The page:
Tiger Woods is painting by the numbers now, doing all the hackneyed personality-rehab assignments. He wrote a Newsweek op-ed that said the last year had changed him, leaving him with a pain in his soul over an artificially conducted personal life. He wrote about learning the joy of bathing his kids and feeding them macaroni and cheese. He went on ESPN's "Mike and Mike in the Morning" radio show. He sent out his first tweet.
A year ago, people woke up the day after Thanksgiving and learned that Woods had been in a car accident overnight in his Florida neighborhood. He was left with a bump on his head, a window reportedly broken by his wife in a rescue attempt and a whole lot of explaining to do -- which he still hasn't done. In no time, the meeting of an SUV and a fire hydrant had spun off the biggest American sex scandal since Monica Lewinsky refused to wash her blue dress.
Woods' image handlers still don't grasp that his constituency has changed. For the most part, hardcore sports fans are still with him. They never really left. They don't want to hear gooey platitudes about his personal life. They might want some answers about the accident, or about whether painkillers necessitated by his knee injuries may have led to sloppy conduct both behind the wheel and in text-messaging habits with his mistresses.
But that's not what Tiger is offering. He's serving up Spin Dr. Phil.
The golf fans who did turn on him, interpreting his rampant marital infidelity as verification that his snippiness and profanity on the course were markers of a narcissistic jerk, won't be won over by these vague attempts at humility. They're more likely to come back slowly, and perhaps acknowledge that his inability to win this year, for the first time in 15 seasons as a pro, suggests that he wasn't completely cold-blooded about destroying his marriage. They'll eventually fall into the "he's suffered enough" camp and accept his comeback.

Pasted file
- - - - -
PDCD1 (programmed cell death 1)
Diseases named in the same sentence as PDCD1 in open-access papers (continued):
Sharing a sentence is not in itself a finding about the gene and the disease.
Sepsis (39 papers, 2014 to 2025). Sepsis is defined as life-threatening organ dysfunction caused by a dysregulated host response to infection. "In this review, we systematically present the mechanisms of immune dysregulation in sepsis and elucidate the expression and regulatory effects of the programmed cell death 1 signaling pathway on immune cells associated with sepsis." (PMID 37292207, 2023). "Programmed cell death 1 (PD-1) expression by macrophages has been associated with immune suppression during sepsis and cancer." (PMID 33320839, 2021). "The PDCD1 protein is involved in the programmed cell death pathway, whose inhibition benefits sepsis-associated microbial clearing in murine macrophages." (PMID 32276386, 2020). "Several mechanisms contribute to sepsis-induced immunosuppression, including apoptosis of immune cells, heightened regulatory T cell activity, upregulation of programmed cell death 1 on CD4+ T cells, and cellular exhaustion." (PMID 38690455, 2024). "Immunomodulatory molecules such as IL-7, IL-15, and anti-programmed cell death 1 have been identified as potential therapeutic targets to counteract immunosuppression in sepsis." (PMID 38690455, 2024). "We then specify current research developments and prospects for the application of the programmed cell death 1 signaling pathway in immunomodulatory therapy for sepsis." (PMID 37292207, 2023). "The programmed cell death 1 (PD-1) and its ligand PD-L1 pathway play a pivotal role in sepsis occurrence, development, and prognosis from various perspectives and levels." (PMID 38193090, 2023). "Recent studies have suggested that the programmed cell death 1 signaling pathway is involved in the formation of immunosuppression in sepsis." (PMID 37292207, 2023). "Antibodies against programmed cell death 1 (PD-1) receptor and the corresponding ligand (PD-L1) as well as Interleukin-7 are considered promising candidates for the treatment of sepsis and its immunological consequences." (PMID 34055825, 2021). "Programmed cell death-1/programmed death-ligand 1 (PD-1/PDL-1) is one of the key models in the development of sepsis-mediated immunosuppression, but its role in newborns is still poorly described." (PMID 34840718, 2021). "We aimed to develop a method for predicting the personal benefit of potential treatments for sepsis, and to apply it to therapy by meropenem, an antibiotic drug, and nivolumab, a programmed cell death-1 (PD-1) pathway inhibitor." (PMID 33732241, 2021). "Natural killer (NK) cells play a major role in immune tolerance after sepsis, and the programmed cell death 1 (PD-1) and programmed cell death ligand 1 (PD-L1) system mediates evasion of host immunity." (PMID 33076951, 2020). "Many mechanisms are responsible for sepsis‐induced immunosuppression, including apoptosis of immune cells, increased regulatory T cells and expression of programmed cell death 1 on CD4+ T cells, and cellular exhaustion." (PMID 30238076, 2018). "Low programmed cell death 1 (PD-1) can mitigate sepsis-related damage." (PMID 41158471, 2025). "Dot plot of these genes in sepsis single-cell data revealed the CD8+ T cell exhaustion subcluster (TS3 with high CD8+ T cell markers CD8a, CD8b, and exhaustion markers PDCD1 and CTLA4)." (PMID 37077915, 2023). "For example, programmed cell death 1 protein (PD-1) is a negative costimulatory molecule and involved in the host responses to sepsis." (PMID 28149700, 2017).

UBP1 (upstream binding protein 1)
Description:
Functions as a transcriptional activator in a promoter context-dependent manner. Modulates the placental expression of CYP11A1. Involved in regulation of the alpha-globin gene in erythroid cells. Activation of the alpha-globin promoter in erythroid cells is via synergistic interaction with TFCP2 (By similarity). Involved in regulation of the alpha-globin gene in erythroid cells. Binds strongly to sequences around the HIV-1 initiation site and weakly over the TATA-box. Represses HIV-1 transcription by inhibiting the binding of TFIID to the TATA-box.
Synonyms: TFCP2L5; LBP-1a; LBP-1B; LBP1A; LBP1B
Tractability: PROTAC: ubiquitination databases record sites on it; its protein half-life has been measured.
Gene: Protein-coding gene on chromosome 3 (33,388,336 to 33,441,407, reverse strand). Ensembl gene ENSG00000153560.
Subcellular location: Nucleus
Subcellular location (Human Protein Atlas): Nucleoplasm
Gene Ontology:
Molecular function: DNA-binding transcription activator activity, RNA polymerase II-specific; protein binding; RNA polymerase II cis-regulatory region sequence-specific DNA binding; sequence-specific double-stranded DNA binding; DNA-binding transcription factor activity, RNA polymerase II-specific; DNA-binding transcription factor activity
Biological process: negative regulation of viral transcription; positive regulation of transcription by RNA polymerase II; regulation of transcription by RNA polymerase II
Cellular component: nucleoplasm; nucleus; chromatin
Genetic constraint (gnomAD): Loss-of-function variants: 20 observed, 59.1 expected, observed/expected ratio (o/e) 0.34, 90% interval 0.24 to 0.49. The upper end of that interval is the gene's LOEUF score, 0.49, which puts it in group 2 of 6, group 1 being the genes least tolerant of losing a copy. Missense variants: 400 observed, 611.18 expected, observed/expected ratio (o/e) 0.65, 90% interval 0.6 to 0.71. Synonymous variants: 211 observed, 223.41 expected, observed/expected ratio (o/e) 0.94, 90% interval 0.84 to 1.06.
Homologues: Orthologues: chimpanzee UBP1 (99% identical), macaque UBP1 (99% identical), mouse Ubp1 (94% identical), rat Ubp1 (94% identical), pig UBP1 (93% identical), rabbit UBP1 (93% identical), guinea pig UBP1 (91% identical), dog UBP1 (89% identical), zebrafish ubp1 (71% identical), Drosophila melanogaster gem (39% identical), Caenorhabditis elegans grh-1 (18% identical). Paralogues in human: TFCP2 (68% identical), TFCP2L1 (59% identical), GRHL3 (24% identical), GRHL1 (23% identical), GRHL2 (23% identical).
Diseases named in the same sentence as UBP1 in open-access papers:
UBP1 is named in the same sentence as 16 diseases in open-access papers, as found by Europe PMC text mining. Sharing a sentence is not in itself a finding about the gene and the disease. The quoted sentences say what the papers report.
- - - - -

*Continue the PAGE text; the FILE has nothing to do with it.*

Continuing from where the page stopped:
But the general audience fled, and it's not coming back. Sure, some of that demographic may take a peek if Woods is winning a major, but most of the crowd is probably like my mother. She didn't care about golf until he came along and stopped caring once the bimbo eruptions started. She doesn't dislike him. She can easily forgive and forget, because she went straight to forgetting all about Tiger Woods.
So the anniversary redemption tour is really aimed at one group -- the corporate sponsors who might want to cash in on America's fondness for second chances. But the tour has hit the wrong notes. Woods' potentially new fan base, the one growth area for him, is rubber-neckers. The perfect Tiger Woods probably never appealed to them. The dirty one has potential.
But Woods keeps trying to recapture the Disney version of himself, the cartoonish idealized man. The Nike version is the only one that will sell, the Just Do It winner, the athlete who knows when to Just Shut Up and Play. To change the conversation, as the PR people say, he has to do the thing that made him a conversation piece in the first place. He has to play great golf.
Everything else is just blather and, at its worst, exasperating hypocrisy. This is a man who insists on a right to privacy, but gives it away in small, meaningless scraps to satisfy his image crafters. None of his supporters missed this point more than Nike. Its ad featuring the admonishing voice of his dead father, Earl, betrayed both Tiger's commitment to sheltering his personal life and the company's long-held position that athletic greatness is its own virtue.
Woods' last year has given us an odd corollary to "The cover-up is worse than the crime." Bad mea culpas can compound the original sin.